This Woman Dropped Out Of University At 19, Is Now Worth £5.9 Billion

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UNILAD elizabeth holmes 390919 This Woman Dropped Out Of University At 19, Is Now Worth £5.9 BillionAP

She was named the world’s first self-made billionaire by Forbes after she dropped out of Stanford University School of Engineering at the age of 19 to start her own biotech company.

Now 31, Elizabeth Holmes and her company Theranos is worth $9 billion (£5.9 billion), and U.S. president Barack Obama even made her an ambassador for global business.

Her company claims they plan to revolutionise venipuncture by offering 200 blood tests through just the prick of a finger using nano-diagnostic technology – which led the New York Times to declare she may be changing “the health-care paradigm as we know it”.

UNILAD elizabeth holmes 151228 This Woman Dropped Out Of University At 19, Is Now Worth £5.9 BillionGetty

She was the youngest winner of ‘The Horatio Alger Award’ in 2015 and ranked on Time’s list of the year’s 100 most-influential people.

To many in the U.S., Holmes is the living embodiment of the ‘American Dream’ – but, it turns out, the inspirational story may have been too good to be true.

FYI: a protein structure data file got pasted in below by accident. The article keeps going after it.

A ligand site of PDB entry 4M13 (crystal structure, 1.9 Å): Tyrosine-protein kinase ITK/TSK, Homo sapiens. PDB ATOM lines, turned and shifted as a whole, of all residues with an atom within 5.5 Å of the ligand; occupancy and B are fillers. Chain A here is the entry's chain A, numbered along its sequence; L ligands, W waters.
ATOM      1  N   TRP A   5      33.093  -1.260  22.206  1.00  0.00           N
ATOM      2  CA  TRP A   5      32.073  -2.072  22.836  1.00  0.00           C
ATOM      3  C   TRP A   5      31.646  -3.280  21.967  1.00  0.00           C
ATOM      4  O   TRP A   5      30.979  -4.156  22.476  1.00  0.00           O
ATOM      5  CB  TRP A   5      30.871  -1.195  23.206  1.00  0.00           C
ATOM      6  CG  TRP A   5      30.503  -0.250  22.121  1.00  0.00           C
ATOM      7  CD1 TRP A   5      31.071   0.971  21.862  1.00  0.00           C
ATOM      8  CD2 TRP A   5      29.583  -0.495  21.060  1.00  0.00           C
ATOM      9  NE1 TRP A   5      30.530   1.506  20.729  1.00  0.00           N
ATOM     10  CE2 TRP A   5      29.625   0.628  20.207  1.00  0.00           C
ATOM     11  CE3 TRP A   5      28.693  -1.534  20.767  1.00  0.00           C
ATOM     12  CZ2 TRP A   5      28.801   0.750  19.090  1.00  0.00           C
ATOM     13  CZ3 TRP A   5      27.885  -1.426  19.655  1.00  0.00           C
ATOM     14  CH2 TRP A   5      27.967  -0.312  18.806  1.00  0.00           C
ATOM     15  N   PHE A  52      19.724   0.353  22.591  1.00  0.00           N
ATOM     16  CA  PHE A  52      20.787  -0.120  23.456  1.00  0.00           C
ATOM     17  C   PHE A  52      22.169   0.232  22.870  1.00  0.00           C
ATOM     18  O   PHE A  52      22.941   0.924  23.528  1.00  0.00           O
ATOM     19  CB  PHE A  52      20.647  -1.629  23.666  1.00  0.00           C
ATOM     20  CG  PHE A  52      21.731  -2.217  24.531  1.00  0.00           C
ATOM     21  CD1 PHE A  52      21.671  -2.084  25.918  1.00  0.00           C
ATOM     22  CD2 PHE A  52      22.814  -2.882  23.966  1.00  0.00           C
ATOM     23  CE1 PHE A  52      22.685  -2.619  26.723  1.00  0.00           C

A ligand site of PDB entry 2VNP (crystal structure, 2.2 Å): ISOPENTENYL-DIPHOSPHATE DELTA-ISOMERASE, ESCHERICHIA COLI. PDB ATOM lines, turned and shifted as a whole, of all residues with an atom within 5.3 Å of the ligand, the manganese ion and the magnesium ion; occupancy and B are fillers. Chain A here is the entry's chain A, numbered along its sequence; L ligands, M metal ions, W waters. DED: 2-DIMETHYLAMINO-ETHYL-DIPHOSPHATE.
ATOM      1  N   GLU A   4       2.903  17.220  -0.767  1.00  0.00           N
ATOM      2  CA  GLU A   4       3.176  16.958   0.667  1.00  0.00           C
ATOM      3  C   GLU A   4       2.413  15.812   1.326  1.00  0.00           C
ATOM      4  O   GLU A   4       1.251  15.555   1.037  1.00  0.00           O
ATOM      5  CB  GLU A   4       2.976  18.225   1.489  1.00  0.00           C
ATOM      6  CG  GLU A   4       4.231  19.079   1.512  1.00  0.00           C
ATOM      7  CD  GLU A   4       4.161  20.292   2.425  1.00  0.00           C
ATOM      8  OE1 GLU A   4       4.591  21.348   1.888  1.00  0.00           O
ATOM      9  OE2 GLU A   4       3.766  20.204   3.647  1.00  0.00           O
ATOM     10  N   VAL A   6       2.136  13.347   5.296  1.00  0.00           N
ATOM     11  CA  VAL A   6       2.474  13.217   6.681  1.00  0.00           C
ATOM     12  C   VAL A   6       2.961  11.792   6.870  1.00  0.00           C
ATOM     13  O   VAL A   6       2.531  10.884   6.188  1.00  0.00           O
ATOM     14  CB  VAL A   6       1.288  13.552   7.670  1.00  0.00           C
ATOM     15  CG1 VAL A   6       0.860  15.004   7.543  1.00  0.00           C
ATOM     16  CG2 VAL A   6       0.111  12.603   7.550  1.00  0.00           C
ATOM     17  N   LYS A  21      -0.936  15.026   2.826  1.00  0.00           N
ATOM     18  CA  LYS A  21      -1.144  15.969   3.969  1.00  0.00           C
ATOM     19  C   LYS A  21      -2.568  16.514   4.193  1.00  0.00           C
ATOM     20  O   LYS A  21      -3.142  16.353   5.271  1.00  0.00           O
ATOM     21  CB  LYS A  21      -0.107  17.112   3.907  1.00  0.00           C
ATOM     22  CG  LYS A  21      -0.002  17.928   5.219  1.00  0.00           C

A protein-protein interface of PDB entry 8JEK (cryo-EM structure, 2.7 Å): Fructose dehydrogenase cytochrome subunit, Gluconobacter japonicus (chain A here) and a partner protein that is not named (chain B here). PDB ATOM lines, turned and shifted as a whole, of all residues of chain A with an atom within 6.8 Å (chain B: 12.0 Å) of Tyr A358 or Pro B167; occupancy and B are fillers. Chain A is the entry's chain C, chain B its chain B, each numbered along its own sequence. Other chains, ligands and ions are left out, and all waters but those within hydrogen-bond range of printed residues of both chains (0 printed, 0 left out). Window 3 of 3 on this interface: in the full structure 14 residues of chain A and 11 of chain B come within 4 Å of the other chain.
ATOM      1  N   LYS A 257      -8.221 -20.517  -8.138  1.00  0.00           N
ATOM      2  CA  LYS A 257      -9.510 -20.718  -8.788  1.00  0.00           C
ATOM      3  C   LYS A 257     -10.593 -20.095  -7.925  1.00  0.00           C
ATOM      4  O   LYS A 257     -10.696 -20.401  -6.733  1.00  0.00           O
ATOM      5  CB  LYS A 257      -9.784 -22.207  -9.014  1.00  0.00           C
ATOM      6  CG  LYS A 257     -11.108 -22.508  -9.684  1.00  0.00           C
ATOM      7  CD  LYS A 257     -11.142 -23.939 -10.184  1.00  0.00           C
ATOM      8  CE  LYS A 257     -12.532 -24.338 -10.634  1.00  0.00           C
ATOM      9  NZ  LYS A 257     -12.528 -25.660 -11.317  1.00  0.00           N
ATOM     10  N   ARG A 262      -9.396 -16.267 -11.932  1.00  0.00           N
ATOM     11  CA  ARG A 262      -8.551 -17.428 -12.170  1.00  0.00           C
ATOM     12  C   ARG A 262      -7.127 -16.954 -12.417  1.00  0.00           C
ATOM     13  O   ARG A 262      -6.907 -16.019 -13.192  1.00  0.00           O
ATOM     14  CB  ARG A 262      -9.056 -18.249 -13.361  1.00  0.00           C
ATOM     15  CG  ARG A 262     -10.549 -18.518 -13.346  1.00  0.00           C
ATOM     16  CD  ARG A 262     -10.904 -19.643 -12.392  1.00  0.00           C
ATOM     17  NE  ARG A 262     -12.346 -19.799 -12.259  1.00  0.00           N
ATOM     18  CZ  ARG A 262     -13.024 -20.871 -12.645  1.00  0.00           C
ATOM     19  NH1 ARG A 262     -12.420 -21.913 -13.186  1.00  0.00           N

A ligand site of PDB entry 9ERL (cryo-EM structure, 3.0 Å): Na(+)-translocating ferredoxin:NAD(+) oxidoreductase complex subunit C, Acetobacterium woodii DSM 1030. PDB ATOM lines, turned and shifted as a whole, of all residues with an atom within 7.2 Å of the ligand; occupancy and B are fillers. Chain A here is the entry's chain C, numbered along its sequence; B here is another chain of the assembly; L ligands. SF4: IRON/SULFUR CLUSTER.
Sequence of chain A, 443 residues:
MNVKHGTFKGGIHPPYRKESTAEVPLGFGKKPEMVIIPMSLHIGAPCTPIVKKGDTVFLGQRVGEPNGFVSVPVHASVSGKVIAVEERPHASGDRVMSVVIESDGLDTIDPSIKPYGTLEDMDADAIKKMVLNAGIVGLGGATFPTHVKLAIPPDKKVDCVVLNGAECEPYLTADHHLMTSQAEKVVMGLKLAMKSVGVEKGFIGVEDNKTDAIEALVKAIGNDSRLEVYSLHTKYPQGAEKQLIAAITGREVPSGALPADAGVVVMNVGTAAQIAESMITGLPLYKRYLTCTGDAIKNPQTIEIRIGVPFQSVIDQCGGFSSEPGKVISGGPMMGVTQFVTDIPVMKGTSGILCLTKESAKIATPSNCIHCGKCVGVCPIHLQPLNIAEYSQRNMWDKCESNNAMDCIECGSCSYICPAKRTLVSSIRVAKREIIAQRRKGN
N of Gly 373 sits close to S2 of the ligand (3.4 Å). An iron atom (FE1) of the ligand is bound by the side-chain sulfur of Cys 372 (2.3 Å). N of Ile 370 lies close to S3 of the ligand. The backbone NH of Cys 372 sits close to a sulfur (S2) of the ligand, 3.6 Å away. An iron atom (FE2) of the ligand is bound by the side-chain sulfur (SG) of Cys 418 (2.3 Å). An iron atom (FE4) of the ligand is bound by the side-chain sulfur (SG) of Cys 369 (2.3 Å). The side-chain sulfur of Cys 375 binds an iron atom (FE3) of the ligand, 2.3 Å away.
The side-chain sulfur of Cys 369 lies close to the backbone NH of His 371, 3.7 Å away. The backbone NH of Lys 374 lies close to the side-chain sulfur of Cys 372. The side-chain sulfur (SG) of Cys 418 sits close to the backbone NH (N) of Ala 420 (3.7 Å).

She’s long been touted as the Steve Jobs of biotech (a comparison helped along by her consistent wardrobe choice of black turtlenecks) but the science of her company may not actually add up.

An article written by an investigative journalist at the Wall Street Journal last month revealed that of the 200 tests which the company boasts, only the herpes test used microsample technology, and only a limited number of the tests were likely to use the game-changing technology going forward.

UNILAD elizabeth holmes 451358 This Woman Dropped Out Of University At 19, Is Now Worth £5.9 BillionYouTube/Theranos

That revelation could be hugely damaging to Theranos, as it implies that the company have completely over-exaggerated their claims about how useful their technology actually is.

Holmes has since denied her company had simply resorted to using the old technology it had previously dismissed, insisting that Theranos had “voluntarily” sought the official approval of the Food and Drug Administration (FDA), which was why her company was not using the technology for all its blood tests. She also accused the WSJ report of “misinformation”.

Forbes, however, have already described the story of Theranos as a “cautionary tale” and, certainly, the story of Elizabeth Holmes could prove a reminder to be careful not to always get caught up in the hype surrounding a young entrepreneur.